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UW in the News

March 6, 2017

State, national and international media frequently feature the University of Wyoming and members of its community in stories. Here is a summary of some of the recent articles:

Science interviewed Ellen Currano, a UW assistant botany professor, about her documentary film “The Bearded Lady Project: Challenging the Face of Science,” which explores the work of female paleontologists and the challenges they face.

UW economist Rob Godby told the online news website Seeker that if the Trump administration opens up all federal lands for energy development, the U.S. would see a significant increase in oil production.

The Casper Star Tribune (CS-T) also interviewed Godby in an article about a new coal company, Ramaco, that proposes new uses for coal from a planned mine near Sheridan. Godby says there is a demand for some of the products that Ramaco proposes.

A degree in natural resources, recreation and tourism is planned at UW, according to The CS-T. The degree could be offered by 2018, making Wyoming the only state in the country that offers the same combination of business, human dimensions, natural resources and recreation in the same program.

Wyoming Public Radio reported that UW announced a plan to recruit, retain and graduate more undergraduates the next five years. The plan is in response to a flat line in student enrollment.

Suzan Pritchett, UW assistant College of Law professor, discussed President Trump’s immigration deportation policy and how it’s affecting those living in Wyoming, reported The CS-T.

U.S. News & World Report noted that among all public national universities, UW charged the least for in-state tuition and fees for the 2016-17 school year. The data was part of the publication’s “10 Cheapest Public Schools for In-State Students” article.

UW officials hope that the new High Bay Research Facility will help attract leading oil and gas academics and researchers from around the world, according to U.S. News & World Report.

The CS-T reported that more than 21,000 donors gave UW a combined $63 million last year, a record amount for the institution. K2 Radio also published the story on its website.

UW President Laurie Nichols visited Wind River Indian Reservation schools last week as part of an outreach effort to promote new programs available for American Indian students attending the university, noted The CS-T. Diverse Education also printed the article.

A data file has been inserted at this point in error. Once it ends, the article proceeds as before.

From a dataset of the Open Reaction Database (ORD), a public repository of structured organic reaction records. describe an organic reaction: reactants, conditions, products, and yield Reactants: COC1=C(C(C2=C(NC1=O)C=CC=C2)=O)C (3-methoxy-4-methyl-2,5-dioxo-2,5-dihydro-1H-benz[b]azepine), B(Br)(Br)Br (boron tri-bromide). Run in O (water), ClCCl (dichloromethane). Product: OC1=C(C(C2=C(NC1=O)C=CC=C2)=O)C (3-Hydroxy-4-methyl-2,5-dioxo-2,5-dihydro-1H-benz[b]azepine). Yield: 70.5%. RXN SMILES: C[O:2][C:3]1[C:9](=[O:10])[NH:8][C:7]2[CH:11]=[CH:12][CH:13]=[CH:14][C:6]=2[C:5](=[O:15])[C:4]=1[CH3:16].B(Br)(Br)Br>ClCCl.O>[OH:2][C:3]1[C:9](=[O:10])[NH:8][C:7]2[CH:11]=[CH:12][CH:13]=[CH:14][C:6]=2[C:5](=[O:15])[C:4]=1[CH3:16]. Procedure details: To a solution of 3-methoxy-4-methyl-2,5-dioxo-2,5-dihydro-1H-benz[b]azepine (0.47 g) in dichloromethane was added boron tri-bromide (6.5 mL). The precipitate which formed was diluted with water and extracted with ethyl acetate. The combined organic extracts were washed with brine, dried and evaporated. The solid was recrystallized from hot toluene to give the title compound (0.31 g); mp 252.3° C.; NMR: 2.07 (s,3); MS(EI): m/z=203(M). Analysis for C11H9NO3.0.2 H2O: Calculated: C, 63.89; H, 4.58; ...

The Jackson Hole News and Guide interviewed UW College of Law Professor Noah Novogrodsky about how immigration economically affects Teton County. Novogrodsky was among three UW professors lecturing last week in the popular Saturday U program in Jackson. Novogrodsky also was interviewed by Wyoming Public Radio on the same subject.

The News and Guide also profiled UW writer-in-residence Mark Jenkins before his latest adventure discussion on China and Tibet’s long relationship. His talks are part of UW’s Center for Global Studies “World to Wyoming” lecture series. The Sheridan Press also publicized Jenkins’ latest lecture.

A UW study showed that the outdoors industry contributes $23.4 million annually to Park County’s economy, according to The Cody Enterprise.

The Boomerang noted that UW athletics infused $16.7 million to southeast Wyoming’s economy. UW agricultural economists compiled the data for the study.

UW students in the WWAMI medical education program will be allowed to spend more time on campus in Laramie, which is in line with accreditation standards, according to The CS-T. U.S. News & World Report also published the story.

Jazz Corner interviewed Ben Markley, UW Department of Music assistant professor, about his new CD, “Clockwise: The Music of Cedar Walton.”

To celebrate Black History Month, sports publication YardBarker reported on UW’s Black 14 football players, detailing how the story matters for activism among black athletes today.

The Sheridan Press reprinted UW’s release noting that a College of Law team recently swept top honors in the annual Philip C. Jessup International Law Moot Court Competition in Denver.

The online website Wyo 4News reported that UW’s Cooperative Fish and Wildlife Research Unit and the Wyoming Game and Fish Department will continue a mule deer and elk research project in southwest Wyoming.

The Athens Banner-Herald reprinted an Associated Press story that included several experts, including UW economics Professor Jay Shogren, who commented on the Endangered Species Act. With Republicans the majority in the House and Senate, changes in the act are expected, the interviewees said.

UW’s release announcing the Wyoming State Science Fair on campus was reprinted on KGWN TV’s website.

The Wyoming Tribune Eagle noted that the Wyoming Senate defeated a bill that would have allowed a tuition discount to some nonresident students attending UW.

KGWN TV reprinted UW’s release on the Nordic ski team’s fundraiser to get its equipment back from Kazakhstan after competing in the World University Games. The equipment was delayed being shipped back, at a cost of $8,000.

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